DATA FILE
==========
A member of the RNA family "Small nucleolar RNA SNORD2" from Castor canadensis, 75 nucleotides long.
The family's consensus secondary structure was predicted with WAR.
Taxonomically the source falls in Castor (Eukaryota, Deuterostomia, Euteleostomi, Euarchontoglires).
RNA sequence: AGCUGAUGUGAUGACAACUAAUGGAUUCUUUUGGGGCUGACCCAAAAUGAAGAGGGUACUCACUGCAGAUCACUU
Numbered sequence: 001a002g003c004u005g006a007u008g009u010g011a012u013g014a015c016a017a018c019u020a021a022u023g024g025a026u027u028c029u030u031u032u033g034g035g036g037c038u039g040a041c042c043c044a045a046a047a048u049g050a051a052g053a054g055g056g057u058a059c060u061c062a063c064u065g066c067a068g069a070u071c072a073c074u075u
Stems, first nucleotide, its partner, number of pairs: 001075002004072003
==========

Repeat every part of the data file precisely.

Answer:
A member of the RNA family "Small nucleolar RNA SNORD2" from Castor canadensis, 75 nucleotides long.
The family's consensus secondary structure was predicted with WAR.
Taxonomically the source falls in Castor (Eukaryota, Deuterostomia, Euteleostomi, Euarchontoglires).
RNA sequence: AGCUGAUGUGAUGACAACUAAUGGAUUCUUUUGGGGCUGACCCAAAAUGAAGAGGGUACUCACUGCAGAUCACUU
Numbered sequence: 001a002g003c004u005g006a007u008g009u010g011a012u013g014a015c016a017a018c019u020a021a022u023g024g025a026u027u028c029u030u031u032u033g034g035g036g037c038u039g040a041c042c043c044a045a046a047a048u049g050a051a052g053a054g055g056g057u058a059c060u061c062a063c064u065g066c067a068g069a070u071c072a073c074u075u
Stems, first nucleotide, its partner, number of pairs: 001075002004072003